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Daily Glean: Strib Senate poll: Al gains on Norm with Dean’s help

A base Senate election in more ways than one? A new Star Tribune poll shows Norm Coleman leading Al Franken 41-37 percent, with Dean Barkley grabbing 13 percent — “less a credit to him than a measure of the growing disdain among voters for Coleman and Franken,” the Strib’s Kevin Duchschere writes. Margin of sampling error is 3.9 percent, and the partisan screen is 34 percent Dems, 31 percent GOP and 30 percent independents.

More Strib poll: Franken has cut the margin from 7 points in May; his unfavorable ratings top his favorables, but that might not matter if Barkley’s presence dilutes independents, leaving both parties to turn out their bases. The D’s have a bigger advantage there (perhaps larger than the Strib poll suggests), and Franken’s 78-8 margin there isn’t so far behind Coleman’s 87-2 with Republicans. With Dems spending Obama cash to boost turnout, Al may spring a surprise with Dean’s assist.

Idle polling thought: Why don’t these things ask people their second choice? I suspect many folks want to know who Barkley supporters are shifting from, as well as Dean’s standing among Coleman and Franken bases should their race get even nastier.

The Strib’s alarming ATV investigation looks at how the state pays trail-monitoring clubs who trash wetlands off the clock. A state official calls the betrayal progress because someone ratted out the club, which gets paid $34 an hour to watch trails the DNR can’t, David Shaffer and Tom Meersman write. A worthwhile multimedia package deploys hidden cameras and deep-voiced narrators.

Fox9’s Trish Van Pilsum takes a deeper look at a vivid example of RNC policing — and how cops tried to stop Fox9 from taping it. The story’s spine is an interview with an 18-year-old RNC passive resister who was drenched in mace and knocked to the ground by Minneapolis bike cops’ tires. A St. Paul officer shot pepper spray at Van Pilsum’s feet, telling her, “I know who you are,” as bike cops blocked camera angles.

More macing: Leah Lane, who was shouting “All you need is love,” says she forgives the cops, who aren’t commenting yet. Minneapolis Chief Tim Dolan says he’ll await a more comprehensive review. Lane says she felt “very wronged,” but wants to talk to the officers and understand what they were going through. Van Pilsum sets this up as a protester who defies stereotypes, and calls Lane “a true pacifist.”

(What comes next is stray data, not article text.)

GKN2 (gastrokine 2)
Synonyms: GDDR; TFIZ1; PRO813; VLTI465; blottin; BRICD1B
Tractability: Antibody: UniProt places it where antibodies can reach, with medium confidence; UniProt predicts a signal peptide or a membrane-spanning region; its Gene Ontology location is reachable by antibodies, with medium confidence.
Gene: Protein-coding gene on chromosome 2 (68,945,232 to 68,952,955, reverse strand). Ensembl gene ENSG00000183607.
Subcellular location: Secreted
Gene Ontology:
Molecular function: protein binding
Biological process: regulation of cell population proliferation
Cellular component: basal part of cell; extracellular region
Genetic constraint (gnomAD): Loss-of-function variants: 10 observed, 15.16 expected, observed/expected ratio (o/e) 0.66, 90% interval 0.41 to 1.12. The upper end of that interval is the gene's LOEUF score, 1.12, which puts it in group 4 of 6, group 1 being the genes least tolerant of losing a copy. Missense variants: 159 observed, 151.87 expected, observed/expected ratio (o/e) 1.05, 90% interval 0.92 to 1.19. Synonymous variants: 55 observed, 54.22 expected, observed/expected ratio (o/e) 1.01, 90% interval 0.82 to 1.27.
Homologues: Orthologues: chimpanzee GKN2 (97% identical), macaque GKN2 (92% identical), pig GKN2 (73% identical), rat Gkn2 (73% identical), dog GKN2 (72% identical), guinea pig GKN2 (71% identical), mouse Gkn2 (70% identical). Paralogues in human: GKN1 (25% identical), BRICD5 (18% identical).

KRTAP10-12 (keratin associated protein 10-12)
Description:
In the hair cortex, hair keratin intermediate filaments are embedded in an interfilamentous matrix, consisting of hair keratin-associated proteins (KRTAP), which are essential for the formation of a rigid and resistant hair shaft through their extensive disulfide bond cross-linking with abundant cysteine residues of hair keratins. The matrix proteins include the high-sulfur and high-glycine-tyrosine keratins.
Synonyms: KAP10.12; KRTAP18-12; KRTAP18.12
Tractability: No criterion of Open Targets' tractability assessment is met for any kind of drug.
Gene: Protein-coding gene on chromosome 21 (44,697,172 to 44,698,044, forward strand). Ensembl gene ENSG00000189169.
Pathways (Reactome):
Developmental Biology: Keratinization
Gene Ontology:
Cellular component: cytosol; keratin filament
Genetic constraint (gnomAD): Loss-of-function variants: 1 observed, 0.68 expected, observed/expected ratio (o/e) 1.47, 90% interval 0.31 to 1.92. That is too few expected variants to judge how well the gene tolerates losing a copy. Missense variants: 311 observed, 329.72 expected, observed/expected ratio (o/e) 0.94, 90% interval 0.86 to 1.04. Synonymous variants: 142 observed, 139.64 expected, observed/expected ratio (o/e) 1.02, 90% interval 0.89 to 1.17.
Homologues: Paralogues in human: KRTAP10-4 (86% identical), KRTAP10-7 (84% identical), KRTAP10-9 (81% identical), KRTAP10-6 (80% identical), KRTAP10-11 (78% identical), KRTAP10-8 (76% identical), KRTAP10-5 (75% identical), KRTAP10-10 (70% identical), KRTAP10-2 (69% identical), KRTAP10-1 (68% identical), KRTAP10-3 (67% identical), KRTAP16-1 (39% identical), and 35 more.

Meanwhile, Fox9’s Beth McDonough looks at an incendiary art project on Minneapolis’ North Side. Two black artists have planted hundreds of lawn signs in a vacant lot, but instead of political candidates’ names, there are words like “Mandingo,” “bling,” “grits” and the ever-popular “N” word. The idea is to move the signs around like Magnetic Poetry and “explode language.” But one passer-by says “this is the biggest racial slap … I’ve ever seen.” The artists have a permit.

The Strib’s Judd Zulgad says the Vikings may turn to hospitality taxes to finance a new stadium. That oughta thrill the not-exactly undertaxed lodging industry. Indianapolis used a blend of county and regional hotel, rental car and restaurant taxes for its new retractable.

The PiPress’ Shanon Prather takes an in-depth look at whether Washington County is getting screwed by a new transit sales tax. The county kicks in $4 mil a year but stands to get back just a quarter of that. Big-city advocates get decent space to note the spine of a regional system is still being constructed in Minneapolis and St. Paul. One WashCo critic sounds a little more wait-and-see about the delayed payoff.

This is an old complaint from me, but the Strib editorial page again advocates increased offshore oil drilling without noting owner Avista Capital Partners has a very focused investment in that watery production method. I’ll continue to note this perceived conflict as long as they don’t. By the way, the editorial seeks a middle ground between “more offshore drilling” and “way more offshore drilling” while acknowledging it’s no panacea.

MPR’s Ambar Espinoza offers a nice update on a couple of Mexican immigrants who have begun their own organic veggie farm. The station profiled the Cala Brothers in 2006, when they were just learning about the process.

Nort spews: The Brad Childress Farewell Tour made its home debut with a depressing 18-15 loss to Indy; Tarvaris Jackson and Visanthe Shiancoe combined for zero touchdowns. Meanwhile, the Twins fell a game and a half back of Chicago; Minnesota lost 7-3 to lowly Baltimore and the White Sox swept a pair from Detroit. Good times.

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